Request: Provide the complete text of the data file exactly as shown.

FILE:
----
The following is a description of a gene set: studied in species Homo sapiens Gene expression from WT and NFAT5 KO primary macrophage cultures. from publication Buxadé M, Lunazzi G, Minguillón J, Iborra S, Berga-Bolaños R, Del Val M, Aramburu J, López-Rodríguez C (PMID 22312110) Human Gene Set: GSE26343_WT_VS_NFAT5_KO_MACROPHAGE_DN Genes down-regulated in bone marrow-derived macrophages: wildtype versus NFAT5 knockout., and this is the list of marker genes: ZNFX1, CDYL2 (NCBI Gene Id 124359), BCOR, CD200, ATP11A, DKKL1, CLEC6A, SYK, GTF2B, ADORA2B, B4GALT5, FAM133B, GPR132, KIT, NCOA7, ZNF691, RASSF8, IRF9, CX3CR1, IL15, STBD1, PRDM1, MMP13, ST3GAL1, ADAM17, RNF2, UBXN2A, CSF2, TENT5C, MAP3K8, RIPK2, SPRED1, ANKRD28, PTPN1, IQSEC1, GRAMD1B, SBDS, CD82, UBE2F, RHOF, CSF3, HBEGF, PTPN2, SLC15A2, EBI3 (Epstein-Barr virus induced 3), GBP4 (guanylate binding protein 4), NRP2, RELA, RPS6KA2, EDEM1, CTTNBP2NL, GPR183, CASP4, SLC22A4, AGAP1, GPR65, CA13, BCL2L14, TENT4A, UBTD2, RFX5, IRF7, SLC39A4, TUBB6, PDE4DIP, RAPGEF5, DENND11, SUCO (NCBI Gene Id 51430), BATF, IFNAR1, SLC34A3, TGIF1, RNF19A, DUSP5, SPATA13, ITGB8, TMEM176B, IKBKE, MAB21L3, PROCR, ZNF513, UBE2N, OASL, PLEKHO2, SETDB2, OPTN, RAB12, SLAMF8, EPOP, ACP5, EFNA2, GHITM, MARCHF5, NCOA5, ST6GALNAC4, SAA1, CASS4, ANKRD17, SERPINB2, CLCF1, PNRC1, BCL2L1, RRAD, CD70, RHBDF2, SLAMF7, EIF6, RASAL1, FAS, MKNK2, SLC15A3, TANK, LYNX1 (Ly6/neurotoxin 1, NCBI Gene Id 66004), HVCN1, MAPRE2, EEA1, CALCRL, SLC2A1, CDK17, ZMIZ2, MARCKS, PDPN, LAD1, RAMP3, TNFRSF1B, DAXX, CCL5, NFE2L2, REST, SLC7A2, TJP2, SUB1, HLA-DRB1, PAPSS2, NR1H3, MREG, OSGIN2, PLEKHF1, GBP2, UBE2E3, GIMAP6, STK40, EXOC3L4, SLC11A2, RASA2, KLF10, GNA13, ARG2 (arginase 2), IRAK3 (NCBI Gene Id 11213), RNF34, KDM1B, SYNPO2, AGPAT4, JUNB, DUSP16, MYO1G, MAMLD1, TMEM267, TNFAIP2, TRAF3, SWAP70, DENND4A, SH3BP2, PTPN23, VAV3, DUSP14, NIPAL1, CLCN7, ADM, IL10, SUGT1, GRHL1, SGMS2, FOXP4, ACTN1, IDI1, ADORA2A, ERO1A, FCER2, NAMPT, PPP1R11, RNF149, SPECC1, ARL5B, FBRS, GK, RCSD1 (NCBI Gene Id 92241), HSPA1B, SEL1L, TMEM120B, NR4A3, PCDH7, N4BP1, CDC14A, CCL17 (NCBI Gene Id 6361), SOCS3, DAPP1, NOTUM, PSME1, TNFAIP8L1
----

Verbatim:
The following is a description of a gene set: studied in species Homo sapiens Gene expression from WT and NFAT5 KO primary macrophage cultures. from publication Buxadé M, Lunazzi G, Minguillón J, Iborra S, Berga-Bolaños R, Del Val M, Aramburu J, López-Rodríguez C (PMID 22312110) Human Gene Set: GSE26343_WT_VS_NFAT5_KO_MACROPHAGE_DN Genes down-regulated in bone marrow-derived macrophages: wildtype versus NFAT5 knockout., and this is the list of marker genes: ZNFX1, CDYL2 (NCBI Gene Id 124359), BCOR, CD200, ATP11A, DKKL1, CLEC6A, SYK, GTF2B, ADORA2B, B4GALT5, FAM133B, GPR132, KIT, NCOA7, ZNF691, RASSF8, IRF9, CX3CR1, IL15, STBD1, PRDM1, MMP13, ST3GAL1, ADAM17, RNF2, UBXN2A, CSF2, TENT5C, MAP3K8, RIPK2, SPRED1, ANKRD28, PTPN1, IQSEC1, GRAMD1B, SBDS, CD82, UBE2F, RHOF, CSF3, HBEGF, PTPN2, SLC15A2, EBI3 (Epstein-Barr virus induced 3), GBP4 (guanylate binding protein 4), NRP2, RELA, RPS6KA2, EDEM1, CTTNBP2NL, GPR183, CASP4, SLC22A4, AGAP1, GPR65, CA13, BCL2L14, TENT4A, UBTD2, RFX5, IRF7, SLC39A4, TUBB6, PDE4DIP, RAPGEF5, DENND11, SUCO (NCBI Gene Id 51430), BATF, IFNAR1, SLC34A3, TGIF1, RNF19A, DUSP5, SPATA13, ITGB8, TMEM176B, IKBKE, MAB21L3, PROCR, ZNF513, UBE2N, OASL, PLEKHO2, SETDB2, OPTN, RAB12, SLAMF8, EPOP, ACP5, EFNA2, GHITM, MARCHF5, NCOA5, ST6GALNAC4, SAA1, CASS4, ANKRD17, SERPINB2, CLCF1, PNRC1, BCL2L1, RRAD, CD70, RHBDF2, SLAMF7, EIF6, RASAL1, FAS, MKNK2, SLC15A3, TANK, LYNX1 (Ly6/neurotoxin 1, NCBI Gene Id 66004), HVCN1, MAPRE2, EEA1, CALCRL, SLC2A1, CDK17, ZMIZ2, MARCKS, PDPN, LAD1, RAMP3, TNFRSF1B, DAXX, CCL5, NFE2L2, REST, SLC7A2, TJP2, SUB1, HLA-DRB1, PAPSS2, NR1H3, MREG, OSGIN2, PLEKHF1, GBP2, UBE2E3, GIMAP6, STK40, EXOC3L4, SLC11A2, RASA2, KLF10, GNA13, ARG2 (arginase 2), IRAK3 (NCBI Gene Id 11213), RNF34, KDM1B, SYNPO2, AGPAT4, JUNB, DUSP16, MYO1G, MAMLD1, TMEM267, TNFAIP2, TRAF3, SWAP70, DENND4A, SH3BP2, PTPN23, VAV3, DUSP14, NIPAL1, CLCN7, ADM, IL10, SUGT1, GRHL1, SGMS2, FOXP4, ACTN1, IDI1, ADORA2A, ERO1A, FCER2, NAMPT, PPP1R11, RNF149, SPECC1, ARL5B, FBRS, GK, RCSD1 (NCBI Gene Id 92241), HSPA1B, SEL1L, TMEM120B, NR4A3, PCDH7, N4BP1, CDC14A, CCL17 (NCBI Gene Id 6361), SOCS3, DAPP1, NOTUM, PSME1, TNFAIP8L1